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123211 VO Literatures in English (2014S)

Utopia and Dystopia in North America

5.00 ECTS (2.00 SWS), SPL 12 - Anglistik

Due to conflicting schedules the lecture course will begin with a general introduction on Wednesday, March 19, at 9 a.m. (until 10) in Unterrichtsraum.
Further lectures will take place as scheduled on Wednesdays at 2 p.m. from March 26 onwards.

Details

max. 80 participants
Language: English

Examination dates

Lecturers

Classes (iCal) - next class is marked with N

Wednesday 19.03. 09:00 - 10:00 Helene-Richter-Saal UniCampus Hof 8 3G-EG-21
Wednesday 19.03. 14:00 - 16:00 Helene-Richter-Saal UniCampus Hof 8 3G-EG-21
Wednesday 26.03. 14:00 - 16:00 Helene-Richter-Saal UniCampus Hof 8 3G-EG-21
Wednesday 02.04. 14:00 - 16:00 Helene-Richter-Saal UniCampus Hof 8 3G-EG-21
Wednesday 09.04. 14:00 - 16:00 Helene-Richter-Saal UniCampus Hof 8 3G-EG-21
Wednesday 30.04. 14:00 - 16:00 Helene-Richter-Saal UniCampus Hof 8 3G-EG-21
Wednesday 07.05. 14:00 - 16:00 Helene-Richter-Saal UniCampus Hof 8 3G-EG-21
Wednesday 14.05. 14:00 - 16:00 Helene-Richter-Saal UniCampus Hof 8 3G-EG-21
Wednesday 21.05. 14:00 - 16:00 Helene-Richter-Saal UniCampus Hof 8 3G-EG-21
Wednesday 28.05. 14:00 - 16:00 Helene-Richter-Saal UniCampus Hof 8 3G-EG-21
Wednesday 04.06. 14:00 - 16:00 Helene-Richter-Saal UniCampus Hof 8 3G-EG-21
Wednesday 11.06. 14:00 - 16:00 Helene-Richter-Saal UniCampus Hof 8 3G-EG-21
Wednesday 18.06. 14:00 - 16:00 Helene-Richter-Saal UniCampus Hof 8 3G-EG-21

Information

Aims, contents and method of the course

Since the early accounts of discovery and exploration of the New World the imagination of European writers has been fired by the possibility of finding an Edenic place or of founding a utopian community on the other side of the Atlantic. The accounts of real or imaginary travels composed by Anglophone authors from Thomas More onwards present alternative societies which simultaneously reflect such desires and reveal the shortcomings of the society at home.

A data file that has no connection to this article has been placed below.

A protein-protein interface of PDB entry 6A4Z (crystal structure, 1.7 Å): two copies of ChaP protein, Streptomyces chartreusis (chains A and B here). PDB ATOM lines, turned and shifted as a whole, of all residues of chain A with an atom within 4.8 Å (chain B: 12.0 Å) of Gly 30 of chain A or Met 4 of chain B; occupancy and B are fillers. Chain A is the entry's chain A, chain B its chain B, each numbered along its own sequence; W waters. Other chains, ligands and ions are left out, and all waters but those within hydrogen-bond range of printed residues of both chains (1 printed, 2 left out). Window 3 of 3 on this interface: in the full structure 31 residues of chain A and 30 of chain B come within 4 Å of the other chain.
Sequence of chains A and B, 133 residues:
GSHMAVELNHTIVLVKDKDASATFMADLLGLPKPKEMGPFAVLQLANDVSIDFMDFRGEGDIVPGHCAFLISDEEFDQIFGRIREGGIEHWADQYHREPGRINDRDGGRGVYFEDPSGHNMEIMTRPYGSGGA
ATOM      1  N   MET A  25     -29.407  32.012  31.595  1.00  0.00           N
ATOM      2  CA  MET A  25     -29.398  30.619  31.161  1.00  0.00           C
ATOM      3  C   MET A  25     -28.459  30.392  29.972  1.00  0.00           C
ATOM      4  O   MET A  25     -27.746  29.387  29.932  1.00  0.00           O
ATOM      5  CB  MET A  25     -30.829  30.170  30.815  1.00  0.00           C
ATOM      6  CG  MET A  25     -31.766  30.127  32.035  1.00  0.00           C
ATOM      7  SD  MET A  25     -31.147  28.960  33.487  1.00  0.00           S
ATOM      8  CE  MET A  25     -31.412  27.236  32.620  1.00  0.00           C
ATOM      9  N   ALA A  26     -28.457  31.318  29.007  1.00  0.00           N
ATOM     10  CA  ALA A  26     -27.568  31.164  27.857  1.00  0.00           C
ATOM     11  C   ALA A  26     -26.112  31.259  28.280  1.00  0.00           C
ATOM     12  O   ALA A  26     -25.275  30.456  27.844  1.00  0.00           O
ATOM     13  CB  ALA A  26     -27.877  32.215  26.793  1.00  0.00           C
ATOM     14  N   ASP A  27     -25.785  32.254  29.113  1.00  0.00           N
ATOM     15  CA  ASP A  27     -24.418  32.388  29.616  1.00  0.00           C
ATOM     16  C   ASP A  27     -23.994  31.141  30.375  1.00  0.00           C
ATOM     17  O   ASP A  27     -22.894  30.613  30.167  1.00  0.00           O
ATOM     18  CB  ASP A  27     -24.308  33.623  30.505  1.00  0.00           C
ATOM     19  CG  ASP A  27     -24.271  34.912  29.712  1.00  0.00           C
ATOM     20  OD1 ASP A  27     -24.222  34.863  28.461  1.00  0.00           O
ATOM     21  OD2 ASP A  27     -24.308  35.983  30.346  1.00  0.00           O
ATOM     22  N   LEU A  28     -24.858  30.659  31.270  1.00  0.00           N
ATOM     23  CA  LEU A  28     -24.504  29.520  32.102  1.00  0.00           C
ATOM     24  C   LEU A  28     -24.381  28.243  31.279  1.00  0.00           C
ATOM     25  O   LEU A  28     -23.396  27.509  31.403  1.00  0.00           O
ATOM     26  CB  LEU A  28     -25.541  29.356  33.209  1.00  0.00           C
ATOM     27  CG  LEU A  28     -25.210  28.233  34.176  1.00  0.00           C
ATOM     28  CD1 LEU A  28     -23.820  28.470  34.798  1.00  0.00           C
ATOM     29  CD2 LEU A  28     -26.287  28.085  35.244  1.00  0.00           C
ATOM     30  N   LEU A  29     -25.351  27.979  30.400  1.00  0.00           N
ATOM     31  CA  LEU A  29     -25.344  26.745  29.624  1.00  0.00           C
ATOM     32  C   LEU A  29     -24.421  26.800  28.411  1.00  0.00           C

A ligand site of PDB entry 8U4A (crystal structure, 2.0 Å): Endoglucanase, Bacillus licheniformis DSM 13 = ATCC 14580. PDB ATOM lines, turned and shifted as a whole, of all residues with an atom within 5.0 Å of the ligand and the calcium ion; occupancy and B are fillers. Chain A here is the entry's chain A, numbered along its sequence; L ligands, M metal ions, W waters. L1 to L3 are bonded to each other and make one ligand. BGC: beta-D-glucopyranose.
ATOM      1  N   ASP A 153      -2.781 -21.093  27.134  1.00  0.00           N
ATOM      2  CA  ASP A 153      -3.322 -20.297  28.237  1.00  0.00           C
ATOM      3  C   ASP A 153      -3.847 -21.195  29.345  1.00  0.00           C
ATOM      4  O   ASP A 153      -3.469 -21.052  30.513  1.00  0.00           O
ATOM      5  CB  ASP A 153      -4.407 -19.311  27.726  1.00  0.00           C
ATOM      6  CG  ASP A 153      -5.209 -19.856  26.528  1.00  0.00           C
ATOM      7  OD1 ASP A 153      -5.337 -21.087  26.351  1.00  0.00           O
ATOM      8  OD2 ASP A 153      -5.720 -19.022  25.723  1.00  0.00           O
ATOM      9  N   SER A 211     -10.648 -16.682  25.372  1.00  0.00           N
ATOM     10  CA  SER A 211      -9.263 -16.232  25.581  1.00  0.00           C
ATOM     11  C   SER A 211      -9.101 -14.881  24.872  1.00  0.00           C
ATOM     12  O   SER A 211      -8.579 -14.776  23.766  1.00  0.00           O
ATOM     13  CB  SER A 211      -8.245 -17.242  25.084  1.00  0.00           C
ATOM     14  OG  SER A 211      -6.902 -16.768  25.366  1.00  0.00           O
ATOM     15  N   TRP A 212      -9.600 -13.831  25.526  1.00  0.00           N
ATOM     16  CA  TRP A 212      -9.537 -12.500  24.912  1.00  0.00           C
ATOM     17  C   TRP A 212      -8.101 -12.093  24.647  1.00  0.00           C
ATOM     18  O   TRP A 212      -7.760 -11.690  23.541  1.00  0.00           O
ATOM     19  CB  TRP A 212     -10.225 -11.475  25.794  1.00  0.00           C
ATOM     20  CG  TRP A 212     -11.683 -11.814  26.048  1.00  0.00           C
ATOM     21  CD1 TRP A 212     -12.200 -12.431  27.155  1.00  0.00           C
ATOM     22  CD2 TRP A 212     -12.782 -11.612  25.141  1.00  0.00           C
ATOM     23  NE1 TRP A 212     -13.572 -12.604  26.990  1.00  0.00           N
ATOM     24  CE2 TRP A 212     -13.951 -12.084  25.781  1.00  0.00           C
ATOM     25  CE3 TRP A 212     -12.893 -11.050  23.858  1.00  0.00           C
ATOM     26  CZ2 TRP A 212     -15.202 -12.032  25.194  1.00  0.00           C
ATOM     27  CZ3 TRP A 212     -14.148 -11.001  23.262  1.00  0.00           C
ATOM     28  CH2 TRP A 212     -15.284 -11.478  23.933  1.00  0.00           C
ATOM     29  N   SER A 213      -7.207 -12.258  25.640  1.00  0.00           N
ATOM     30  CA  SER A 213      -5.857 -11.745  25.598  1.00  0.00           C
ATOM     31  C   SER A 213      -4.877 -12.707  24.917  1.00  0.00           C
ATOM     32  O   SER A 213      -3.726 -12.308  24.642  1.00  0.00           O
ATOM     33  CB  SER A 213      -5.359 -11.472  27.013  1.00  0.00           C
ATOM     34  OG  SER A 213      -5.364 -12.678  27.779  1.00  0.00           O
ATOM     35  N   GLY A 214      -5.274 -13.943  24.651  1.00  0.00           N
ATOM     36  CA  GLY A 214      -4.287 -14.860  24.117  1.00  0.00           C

The lecture course will survey texts that reflect the perennial human desire to discover or construct such alternative societies. It will include a discussion of the 16th century classic of the genre, More, Utopia, and of some comparable societies reached in fictional extraordinary voyages; and will then focus on 19th and 20th century North American accounts of such societies.
The 19th century saw the attempted realization of utopian projects ranging from ascetic communities to notorious communes and the gradual substitution of the location of such societies in the future rather than in space. The course will contextualize the transformation of the genre by considering the growing social problems in urban North America and the rise of a reform movement but also the introduction of major technological innovations.
Among the texts to be considered will be Edward Bellamy, Looking Backward, 2000-1887, as well as (briefly) notable feminist texts such as Charlotte Perkins Gilman, Herland, and the classic international dystopias such as Aldous Huxley, Brave New World, and George Orwell, 1984. The heyday of dystopian fiction extrapolating from undesirable trends in contemporary society and often including the depiction of post-nuclear worlds and spaces following an ecological disaster but also attempts to prevent such catastrophes or to survive in eschatological situations will be represented by Ray Bradbury, Fahrenheit 451, Ernest Callenbach, Ecotopia, Walker Percy, The Thanatos Syndrome, Margaret Atwood, Oryx and Crake, and Cormac McCarthy, The Road.

Assessment and permitted materials

written exam at the end of the course. Oral contributions to the discussions will be taken into account in the grades.

Minimum requirements and assessment criteria

to introduce students to a very productive literary form in North America with antecedents in ancient and Humanist thought, which reveals much about perennial hopes concerning the New World but also about disappointments and well-founded fears considering problematic contemporary trends and developments.

Examination topics

lecture course with several opportunities for short discussions of the general topic and of the texts selected for analysis.

Reading list

The Utopia Reader, ed. Gregory Claeys and Lyman Tower Sargent NY Univ. Press 1999 (for texts and trends from the 16th to the mid- 20th century).
Thomas More, Utopia, 1516; Edward Bellamy, Looking Backward, 2000 - 1887, 1888;
Ernest Callenbach, Ecotopia, 1975 ; Walker Percy, The Thanatos Syndrome, 1987; Margaret Atwood, Oryx and Crake, 2003; Cormac McCarthy, The Road, 2006.

Association in the course directory

Studium: UF 344, ME 812, MA 844;
Code/Modul: UF 4.2.4-321, ME1, MA1. MA7;
Lehrinhalt: 12-0367

Last modified: We 09.09.2020 00:22